(e) Column by column, blocks equivalent to the values of the digits in the second number are removed from the first number.

100

70

hundreds

tens

ones

100

130

13

100

70

9 (f) The blocks remaining from the first number after the subtraction has been performed are now placed in the answer box and their values combined to produce the answer: 60 + 4 = 64.

60

Addition & Subtraction

32

2000 Andrew Harris

5 Contraction of Expanded Standard Algorithm to Standard Algorithm As this is just a contracted form of the algorithm outlined in section 4 above, the contracted forms given here can be modelled using Dienes base 10 apparatus in the same way as described in section 4. (a) with no decomposition necessary
80 + 8 - 50 + 7 30 + 1 = 31 contracts to 88 57 31

(b) with decomposition of tens into ones (using the exchange 1 ten = 10 ones) for subtraction of two-digit numbers: 81 - 57 80 + 1 = 70 + 11 781 1 contracts 50 + 7 50 + 7 57 to 20 + 4 = 24 24 for subtraction of three-digit numbers:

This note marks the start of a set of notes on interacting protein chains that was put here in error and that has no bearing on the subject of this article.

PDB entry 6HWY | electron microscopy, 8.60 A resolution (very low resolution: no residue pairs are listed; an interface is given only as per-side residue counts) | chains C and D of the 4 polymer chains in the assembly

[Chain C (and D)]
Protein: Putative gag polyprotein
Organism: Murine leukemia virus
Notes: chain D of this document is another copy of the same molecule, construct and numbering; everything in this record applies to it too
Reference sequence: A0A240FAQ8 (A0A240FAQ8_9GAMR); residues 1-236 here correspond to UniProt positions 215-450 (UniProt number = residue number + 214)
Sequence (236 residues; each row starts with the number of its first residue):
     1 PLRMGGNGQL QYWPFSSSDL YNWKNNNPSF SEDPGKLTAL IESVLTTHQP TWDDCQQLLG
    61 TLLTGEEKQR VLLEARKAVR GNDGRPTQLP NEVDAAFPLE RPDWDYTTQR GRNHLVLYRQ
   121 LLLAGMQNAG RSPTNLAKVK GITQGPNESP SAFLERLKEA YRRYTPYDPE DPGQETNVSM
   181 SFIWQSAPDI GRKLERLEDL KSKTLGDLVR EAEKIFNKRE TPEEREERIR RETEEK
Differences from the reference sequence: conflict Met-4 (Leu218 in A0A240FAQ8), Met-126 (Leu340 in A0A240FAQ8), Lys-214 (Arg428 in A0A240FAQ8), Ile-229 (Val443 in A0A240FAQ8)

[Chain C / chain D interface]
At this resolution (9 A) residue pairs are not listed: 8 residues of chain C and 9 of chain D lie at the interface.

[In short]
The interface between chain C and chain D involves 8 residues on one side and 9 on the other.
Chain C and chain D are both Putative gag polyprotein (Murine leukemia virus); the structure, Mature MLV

500 + 6 0 + 3 200 + 40 + 1

contracts to

56 3 - 24 1 322

(c) with decomposition of hundreds into tens (using the exchange 1 hundred = 10 tens)

500 + 60 + 9 200 + 70 + 8

40 0 + 160 + 9 20 0 + 70 + 8 200 + 90 + 1 =

contracts - 2 78 to

451 9 6 291

291

(d) with decomposition of hundreds into tens and then tens into ones
(decomposing the hundreds)

500 + 60 + 6 200 + 70 + 8

400 + 160 + 6 - 200 + 70 + 8


(decomposing the tens)

400 + 150 + 16 - 200 + 70 + 8 200 + 80 + 8 = 288

contracts to

56 6 - 278 28 8

4 15 1

6 Extend to larger numbers Use the same algorithms (as outlined above) for subtractions of larger numbers with expanded formats being introduced first, then contracting these to the standard algorithm when the expanded format has been understood and used accurately over a period of time. 7 Extend to Decimal numbers There is the potential for children to continue to align the right-most (least significant) digits of each number vertically even when this is not appropriate for the decimal numbers involved. The remarks made earlier on this subject regarding addition also apply to Addition & Subtraction 33 2000 Andrew Harris